The Santa Matilde, also known as the SM4.1, is a Brazilian sports car that was designed and manufactured by Companhia Industrial Santa Matilde from 1977 to 1997. Powered by tuned versions of the Chevrolet Opala engine, the first prototype was unveiled at the 1976 Salão do Automóvel de São Paulo and stood out as one of the most luxurious and expensive cars in the country at the time. It boasted a range of features including retractable bumpers, power windows, a hidden radio antenna, cassette player, retractable seat belts, leather seats with fine adjustment, and air conditioning.
The project was spearheaded by engineer Humberto Pimentel Duarte and former pilot and race-car tuner Renato Peixoto. The unique body design, created by Humberto's daughter Ana Lídia, was not based on any existing car, although certain details were inspired by various car models.
The Santa Matilde sports a fiberglass body reinforced with polyester. It is a 2+2 coupe; however, the rear seats are practically unusable, and headroom is limited for drivers taller than 6 feet (1.8 meters).
In 1982, two engine options were offered: a 4.1-liter straight-six cylinder engine producing 171 horsepower (157 kW) (SAE), or a turbocharged 2.5-liter four-cylinder engine generating 140 horsepower (104 kW). These engines, derived from the Chevrolet Opala, featured specially designed exhaust manifolds and different carburetors. The car's sleek design incorporates integrated direction and rear lights, and the lower front air intakes serve the purpose of air conditioning and internal ventilation.
The instrument panel of the Santa Matilde resembles that of contemporary Porsche models, featuring indicators for water temperature, oil pressure, speed, odometer (full and partial), RPM, fuel level, and a clock. An intriguing feature of the car is its retractable bumpers made of a rubber compound with steel frames. Unlike most cars available in Brazil at the time, the Santa Matilde was equipped with front and rear disc brakes.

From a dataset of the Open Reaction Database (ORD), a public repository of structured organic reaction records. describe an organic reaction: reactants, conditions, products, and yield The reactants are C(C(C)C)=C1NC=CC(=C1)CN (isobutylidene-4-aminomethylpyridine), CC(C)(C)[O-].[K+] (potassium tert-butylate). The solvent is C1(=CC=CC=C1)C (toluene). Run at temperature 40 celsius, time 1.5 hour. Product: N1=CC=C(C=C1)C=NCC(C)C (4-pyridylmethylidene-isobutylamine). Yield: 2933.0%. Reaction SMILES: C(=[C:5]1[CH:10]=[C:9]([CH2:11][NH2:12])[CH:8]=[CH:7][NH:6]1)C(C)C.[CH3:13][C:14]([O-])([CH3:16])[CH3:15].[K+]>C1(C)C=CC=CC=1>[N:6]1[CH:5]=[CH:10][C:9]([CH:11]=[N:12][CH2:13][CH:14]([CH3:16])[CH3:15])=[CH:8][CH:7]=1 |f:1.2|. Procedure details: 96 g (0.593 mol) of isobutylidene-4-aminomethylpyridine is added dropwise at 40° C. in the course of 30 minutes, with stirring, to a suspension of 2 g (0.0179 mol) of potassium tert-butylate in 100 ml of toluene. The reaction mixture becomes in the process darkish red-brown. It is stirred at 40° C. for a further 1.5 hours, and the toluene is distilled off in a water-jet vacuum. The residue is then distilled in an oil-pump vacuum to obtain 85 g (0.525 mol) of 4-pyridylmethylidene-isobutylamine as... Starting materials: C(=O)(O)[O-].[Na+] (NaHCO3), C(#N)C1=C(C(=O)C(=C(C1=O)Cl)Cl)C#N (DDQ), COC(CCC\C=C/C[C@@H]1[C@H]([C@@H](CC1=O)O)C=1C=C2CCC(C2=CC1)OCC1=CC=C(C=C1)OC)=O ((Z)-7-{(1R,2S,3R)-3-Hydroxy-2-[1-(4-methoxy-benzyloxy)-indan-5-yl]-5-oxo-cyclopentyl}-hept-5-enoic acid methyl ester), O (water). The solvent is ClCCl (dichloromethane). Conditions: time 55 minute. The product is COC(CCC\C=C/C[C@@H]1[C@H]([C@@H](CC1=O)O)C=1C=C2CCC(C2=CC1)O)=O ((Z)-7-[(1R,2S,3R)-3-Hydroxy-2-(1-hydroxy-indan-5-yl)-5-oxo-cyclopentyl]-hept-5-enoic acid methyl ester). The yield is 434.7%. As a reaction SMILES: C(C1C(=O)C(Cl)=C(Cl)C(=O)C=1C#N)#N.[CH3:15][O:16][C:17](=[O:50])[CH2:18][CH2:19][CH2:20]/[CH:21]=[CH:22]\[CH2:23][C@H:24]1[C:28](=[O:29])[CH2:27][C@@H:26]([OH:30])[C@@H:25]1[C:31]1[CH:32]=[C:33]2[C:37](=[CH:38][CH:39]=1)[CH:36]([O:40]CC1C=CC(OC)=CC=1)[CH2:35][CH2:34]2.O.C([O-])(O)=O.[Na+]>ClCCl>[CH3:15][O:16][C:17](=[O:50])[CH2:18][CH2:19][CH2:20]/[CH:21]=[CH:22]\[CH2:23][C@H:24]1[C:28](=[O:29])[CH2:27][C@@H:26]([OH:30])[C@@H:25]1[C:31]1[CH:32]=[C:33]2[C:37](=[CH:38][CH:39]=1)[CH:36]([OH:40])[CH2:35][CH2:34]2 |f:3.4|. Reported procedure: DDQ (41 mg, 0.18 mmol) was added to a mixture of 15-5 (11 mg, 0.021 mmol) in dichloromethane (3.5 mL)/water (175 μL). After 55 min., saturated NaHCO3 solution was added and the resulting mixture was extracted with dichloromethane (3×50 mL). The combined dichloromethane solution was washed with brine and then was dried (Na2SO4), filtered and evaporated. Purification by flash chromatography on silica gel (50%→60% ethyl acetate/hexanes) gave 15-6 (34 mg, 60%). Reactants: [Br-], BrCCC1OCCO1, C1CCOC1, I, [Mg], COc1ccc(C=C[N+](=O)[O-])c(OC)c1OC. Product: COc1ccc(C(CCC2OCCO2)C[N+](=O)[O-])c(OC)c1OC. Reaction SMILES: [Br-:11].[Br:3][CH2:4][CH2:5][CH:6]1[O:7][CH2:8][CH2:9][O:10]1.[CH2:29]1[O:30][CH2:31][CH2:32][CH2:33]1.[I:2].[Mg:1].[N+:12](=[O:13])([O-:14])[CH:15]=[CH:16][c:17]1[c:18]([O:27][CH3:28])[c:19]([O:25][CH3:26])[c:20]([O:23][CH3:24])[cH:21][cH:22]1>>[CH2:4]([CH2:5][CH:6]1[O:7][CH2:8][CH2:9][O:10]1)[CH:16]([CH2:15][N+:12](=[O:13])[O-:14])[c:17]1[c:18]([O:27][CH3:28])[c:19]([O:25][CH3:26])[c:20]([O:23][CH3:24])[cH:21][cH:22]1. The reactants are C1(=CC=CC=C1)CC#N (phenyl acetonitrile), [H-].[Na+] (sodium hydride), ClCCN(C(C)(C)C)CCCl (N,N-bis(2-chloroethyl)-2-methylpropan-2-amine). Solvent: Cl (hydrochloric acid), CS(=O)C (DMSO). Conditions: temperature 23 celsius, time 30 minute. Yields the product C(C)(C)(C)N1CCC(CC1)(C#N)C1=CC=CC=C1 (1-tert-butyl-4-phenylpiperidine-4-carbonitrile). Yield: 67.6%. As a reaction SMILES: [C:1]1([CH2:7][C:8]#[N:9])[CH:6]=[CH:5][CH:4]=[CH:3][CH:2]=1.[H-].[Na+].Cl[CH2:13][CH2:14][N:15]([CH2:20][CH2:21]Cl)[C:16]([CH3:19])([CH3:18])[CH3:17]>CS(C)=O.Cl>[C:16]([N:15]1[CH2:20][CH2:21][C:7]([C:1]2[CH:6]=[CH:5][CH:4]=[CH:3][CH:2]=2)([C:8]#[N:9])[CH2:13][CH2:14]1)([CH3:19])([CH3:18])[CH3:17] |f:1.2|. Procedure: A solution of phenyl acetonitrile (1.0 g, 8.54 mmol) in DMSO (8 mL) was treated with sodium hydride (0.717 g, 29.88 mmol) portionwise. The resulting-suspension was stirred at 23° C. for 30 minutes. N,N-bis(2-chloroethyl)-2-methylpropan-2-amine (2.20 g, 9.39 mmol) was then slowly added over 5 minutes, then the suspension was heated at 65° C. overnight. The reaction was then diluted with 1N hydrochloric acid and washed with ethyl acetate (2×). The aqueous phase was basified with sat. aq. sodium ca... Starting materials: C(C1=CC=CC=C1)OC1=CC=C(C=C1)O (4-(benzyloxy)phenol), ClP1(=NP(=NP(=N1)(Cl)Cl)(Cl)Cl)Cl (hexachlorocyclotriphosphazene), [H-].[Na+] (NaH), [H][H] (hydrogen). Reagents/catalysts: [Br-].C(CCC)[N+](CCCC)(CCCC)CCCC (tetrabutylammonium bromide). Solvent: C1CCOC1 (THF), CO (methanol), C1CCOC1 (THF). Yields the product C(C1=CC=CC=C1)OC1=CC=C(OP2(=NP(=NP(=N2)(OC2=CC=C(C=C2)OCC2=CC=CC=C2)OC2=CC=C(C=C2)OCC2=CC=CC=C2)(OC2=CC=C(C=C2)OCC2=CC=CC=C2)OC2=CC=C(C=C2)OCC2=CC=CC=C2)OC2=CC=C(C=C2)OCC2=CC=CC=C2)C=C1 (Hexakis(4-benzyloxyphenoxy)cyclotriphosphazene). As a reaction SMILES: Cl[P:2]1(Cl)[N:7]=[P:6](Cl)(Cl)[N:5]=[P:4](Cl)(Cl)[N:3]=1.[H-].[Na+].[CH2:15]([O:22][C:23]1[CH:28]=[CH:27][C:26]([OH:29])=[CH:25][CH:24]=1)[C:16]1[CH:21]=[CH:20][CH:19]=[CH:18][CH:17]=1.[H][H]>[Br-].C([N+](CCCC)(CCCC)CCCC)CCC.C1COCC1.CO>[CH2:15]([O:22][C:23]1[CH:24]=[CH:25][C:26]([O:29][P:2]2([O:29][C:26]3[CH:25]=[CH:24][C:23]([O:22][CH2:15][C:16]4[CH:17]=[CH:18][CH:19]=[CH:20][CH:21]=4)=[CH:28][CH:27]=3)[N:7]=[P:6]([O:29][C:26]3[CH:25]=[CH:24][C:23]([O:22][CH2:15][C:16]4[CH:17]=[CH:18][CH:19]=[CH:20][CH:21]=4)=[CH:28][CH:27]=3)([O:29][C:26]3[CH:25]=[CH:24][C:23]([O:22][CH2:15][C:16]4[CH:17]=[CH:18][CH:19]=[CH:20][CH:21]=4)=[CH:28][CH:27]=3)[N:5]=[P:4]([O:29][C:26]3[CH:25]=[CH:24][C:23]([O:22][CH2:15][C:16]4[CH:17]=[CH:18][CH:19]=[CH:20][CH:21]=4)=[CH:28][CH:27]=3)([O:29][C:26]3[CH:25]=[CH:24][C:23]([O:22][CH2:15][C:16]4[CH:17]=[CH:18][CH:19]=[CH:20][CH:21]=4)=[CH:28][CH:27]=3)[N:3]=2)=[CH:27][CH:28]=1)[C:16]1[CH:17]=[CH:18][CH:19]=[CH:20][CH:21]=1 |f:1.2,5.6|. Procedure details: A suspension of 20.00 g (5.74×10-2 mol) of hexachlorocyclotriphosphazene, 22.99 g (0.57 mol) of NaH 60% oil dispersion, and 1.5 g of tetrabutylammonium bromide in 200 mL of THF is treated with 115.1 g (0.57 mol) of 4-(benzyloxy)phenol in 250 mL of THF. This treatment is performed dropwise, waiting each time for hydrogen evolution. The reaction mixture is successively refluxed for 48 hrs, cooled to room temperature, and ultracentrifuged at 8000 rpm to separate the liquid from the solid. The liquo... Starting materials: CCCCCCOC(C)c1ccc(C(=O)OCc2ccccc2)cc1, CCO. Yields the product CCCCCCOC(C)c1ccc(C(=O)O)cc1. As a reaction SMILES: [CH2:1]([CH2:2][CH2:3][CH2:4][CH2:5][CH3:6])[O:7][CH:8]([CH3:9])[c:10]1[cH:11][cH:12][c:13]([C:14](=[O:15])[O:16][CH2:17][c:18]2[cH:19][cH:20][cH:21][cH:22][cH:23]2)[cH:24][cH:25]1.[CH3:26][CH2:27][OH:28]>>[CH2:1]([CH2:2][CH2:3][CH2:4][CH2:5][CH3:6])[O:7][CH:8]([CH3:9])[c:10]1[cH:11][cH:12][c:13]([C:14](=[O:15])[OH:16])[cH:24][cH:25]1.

The Santa Matilde underwent several iterations throughout its production run:
Santa Matilde 78-79: Produced between 1978 and 1979, this version featured 171 horsepower (128 kW) and a top speed of 206 km/h (128 mph). However, it faced some issues such as overheating, noise, and ventilation.
Santa Matilde 82: This model received exterior updates, including a new rear design and cosmetic enhancements at the front, resulting in smoother lines. Internally, many of the earlier model's problems were addressed. It entered series production in 1982 with minor design changes.
Santa Matilde 83-87: Introduced for series production in 1983, this sedan-style model boasted a top speed of over 180 km/h (112 mph). It was sold as the Santa Matilde SM 4.1 and production ceased in August 1987.
Santa Matilde Cabriolet: This convertible version was produced intermittently between 1984 and 1990.
Santa Matilde 91-95: Produced between 1991 and 1995, this model featured square front lights and was manufactured on demand during that period.
Throughout its production history, the Santa Matilde carved a niche for itself in the Brazilian automotive market, offering a unique blend of luxury, performance, and distinctive design.